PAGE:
Getting Back to Work @ Work

As many people speculate about when we can get back to a new version of normal, a number of our progressive companies are actively working on laying the foundational pieces to get people back to work @ work, as soon as possible. Although different industries and different parts of the world will have different phase-ins, the principles are essentially the same and have three main components: Mental, Physical and Social.


One CEO we work with in the US said to me that going back to work is going to be mentally challenging for some people. He likened it to an abused dog set free after being locked in a cage. The dog will be scared to come out and that’s how humans are going to feel when there’s still a virus out there.

We have to find a way to make it feel safe for people to come out of their homes, step by step. That starts by talking about it, now, to get a sense of what they need and to get them mentally prepared by offering a picture of what a happy and healthy return to the office looks like.

In a recent back-to-work @ work planning session, we started by having a conversation with the executive leadership team about what they needed to be comfortable and safe in the office. We discussed everything from their personal space to shared and public spaces, entries and exits of the building, and transportation to and from the office.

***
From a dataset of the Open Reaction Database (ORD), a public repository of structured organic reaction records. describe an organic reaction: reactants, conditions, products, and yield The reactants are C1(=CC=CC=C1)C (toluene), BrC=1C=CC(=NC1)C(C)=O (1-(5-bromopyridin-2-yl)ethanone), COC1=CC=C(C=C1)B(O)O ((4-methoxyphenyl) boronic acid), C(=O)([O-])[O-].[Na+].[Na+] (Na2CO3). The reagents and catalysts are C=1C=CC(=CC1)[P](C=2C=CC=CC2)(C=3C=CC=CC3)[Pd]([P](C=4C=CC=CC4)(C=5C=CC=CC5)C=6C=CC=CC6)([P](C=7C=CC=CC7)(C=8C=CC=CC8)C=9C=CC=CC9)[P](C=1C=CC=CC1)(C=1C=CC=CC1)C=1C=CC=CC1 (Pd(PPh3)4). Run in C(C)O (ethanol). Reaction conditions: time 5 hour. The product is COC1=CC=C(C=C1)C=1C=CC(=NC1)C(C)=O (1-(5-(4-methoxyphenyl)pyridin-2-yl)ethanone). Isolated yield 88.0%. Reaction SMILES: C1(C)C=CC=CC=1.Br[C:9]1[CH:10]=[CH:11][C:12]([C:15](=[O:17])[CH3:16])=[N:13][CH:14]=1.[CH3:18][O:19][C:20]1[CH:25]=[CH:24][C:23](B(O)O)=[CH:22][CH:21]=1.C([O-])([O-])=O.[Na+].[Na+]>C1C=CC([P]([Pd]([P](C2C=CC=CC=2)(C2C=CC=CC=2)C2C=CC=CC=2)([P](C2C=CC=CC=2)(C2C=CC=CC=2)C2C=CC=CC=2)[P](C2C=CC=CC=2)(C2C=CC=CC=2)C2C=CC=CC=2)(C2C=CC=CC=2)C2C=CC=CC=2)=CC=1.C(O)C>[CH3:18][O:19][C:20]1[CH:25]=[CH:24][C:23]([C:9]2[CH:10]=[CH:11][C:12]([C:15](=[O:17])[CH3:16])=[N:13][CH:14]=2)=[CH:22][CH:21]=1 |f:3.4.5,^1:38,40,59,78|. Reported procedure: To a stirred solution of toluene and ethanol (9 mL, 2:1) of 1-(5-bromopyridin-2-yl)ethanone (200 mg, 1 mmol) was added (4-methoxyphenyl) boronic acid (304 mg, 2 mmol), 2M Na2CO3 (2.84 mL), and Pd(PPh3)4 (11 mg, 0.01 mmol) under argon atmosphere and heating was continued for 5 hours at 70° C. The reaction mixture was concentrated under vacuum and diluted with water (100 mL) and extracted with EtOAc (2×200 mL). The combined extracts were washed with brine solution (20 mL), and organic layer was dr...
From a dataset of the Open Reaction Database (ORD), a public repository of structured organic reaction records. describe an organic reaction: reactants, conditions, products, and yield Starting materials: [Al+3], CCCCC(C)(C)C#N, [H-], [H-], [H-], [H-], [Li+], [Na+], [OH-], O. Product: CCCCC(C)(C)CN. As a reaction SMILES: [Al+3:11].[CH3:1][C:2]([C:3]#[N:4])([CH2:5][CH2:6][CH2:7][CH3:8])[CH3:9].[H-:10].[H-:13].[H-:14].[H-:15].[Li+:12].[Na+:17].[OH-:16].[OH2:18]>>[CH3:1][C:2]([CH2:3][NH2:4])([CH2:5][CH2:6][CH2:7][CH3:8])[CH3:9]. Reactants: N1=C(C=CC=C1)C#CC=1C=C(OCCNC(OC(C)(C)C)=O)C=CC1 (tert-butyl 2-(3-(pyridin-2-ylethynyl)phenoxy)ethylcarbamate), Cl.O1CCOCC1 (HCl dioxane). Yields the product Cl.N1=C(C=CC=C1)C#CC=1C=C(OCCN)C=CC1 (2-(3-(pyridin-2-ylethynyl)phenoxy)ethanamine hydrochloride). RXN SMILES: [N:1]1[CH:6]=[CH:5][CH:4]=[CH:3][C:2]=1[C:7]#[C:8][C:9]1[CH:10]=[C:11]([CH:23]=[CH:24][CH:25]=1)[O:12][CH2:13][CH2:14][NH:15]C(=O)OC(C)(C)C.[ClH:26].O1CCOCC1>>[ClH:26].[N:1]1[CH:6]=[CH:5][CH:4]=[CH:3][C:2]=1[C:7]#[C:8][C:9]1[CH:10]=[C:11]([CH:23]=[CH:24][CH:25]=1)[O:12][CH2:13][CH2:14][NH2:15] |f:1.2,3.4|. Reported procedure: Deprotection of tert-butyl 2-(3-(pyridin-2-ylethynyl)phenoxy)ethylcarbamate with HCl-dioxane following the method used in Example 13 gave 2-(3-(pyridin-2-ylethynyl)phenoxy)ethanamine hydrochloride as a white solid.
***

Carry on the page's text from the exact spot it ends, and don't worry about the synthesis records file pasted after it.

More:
We need to be open to some people not being comfortable about going back into public spaces until there is a known treatment or vaccine. Also, for family or social reasons. And that’s understandable – until every single box of concerns can be checked off. People need to know that all the precautions have been taken, consistent with expert medical advice.


The primary concerns are how to manage hand sanitization and social distancing:

  • How we manage meetings in a boardroom that holds 12 people and now four or five people, six feet apart
  • How we design or reconfigure workstations, especially in open concepts
  • The maximum number of people we can safely accommodate in each area
  • Policies about wearing masks in the office or at face-to-face meetings
  • Protocols for personal and environmental disinfection.

And we’ll assess the effectiveness of people continuing to work and maybe rethink our needs for centralized offices.


This is about creating new social norms. It’s re-shaping culture with values that reinforce safe behaviours and enable people to be productive and connected. These culture shifts should go beyond simply not shaking hands or fist bumping.

  • Policies and social contracts to ensure people stay home if they are sick. This leads to people feeling good about not infecting the rest of the team, rather than letting them down.
  • Mechanisms to ensure people are safe when they become more relaxed and appropriate responses to wide spectrums of risk tolerance.

It will be fascinating to see solutions unfold, over the next year.

The Challenge

  • What can you start doing now to get yourself, your team and your company mentally, physically and socially ready to get back to working at work?
  • What parts of your company will remain virtual and what is your plan to make them productive, long term?

Your suggestions are welcome.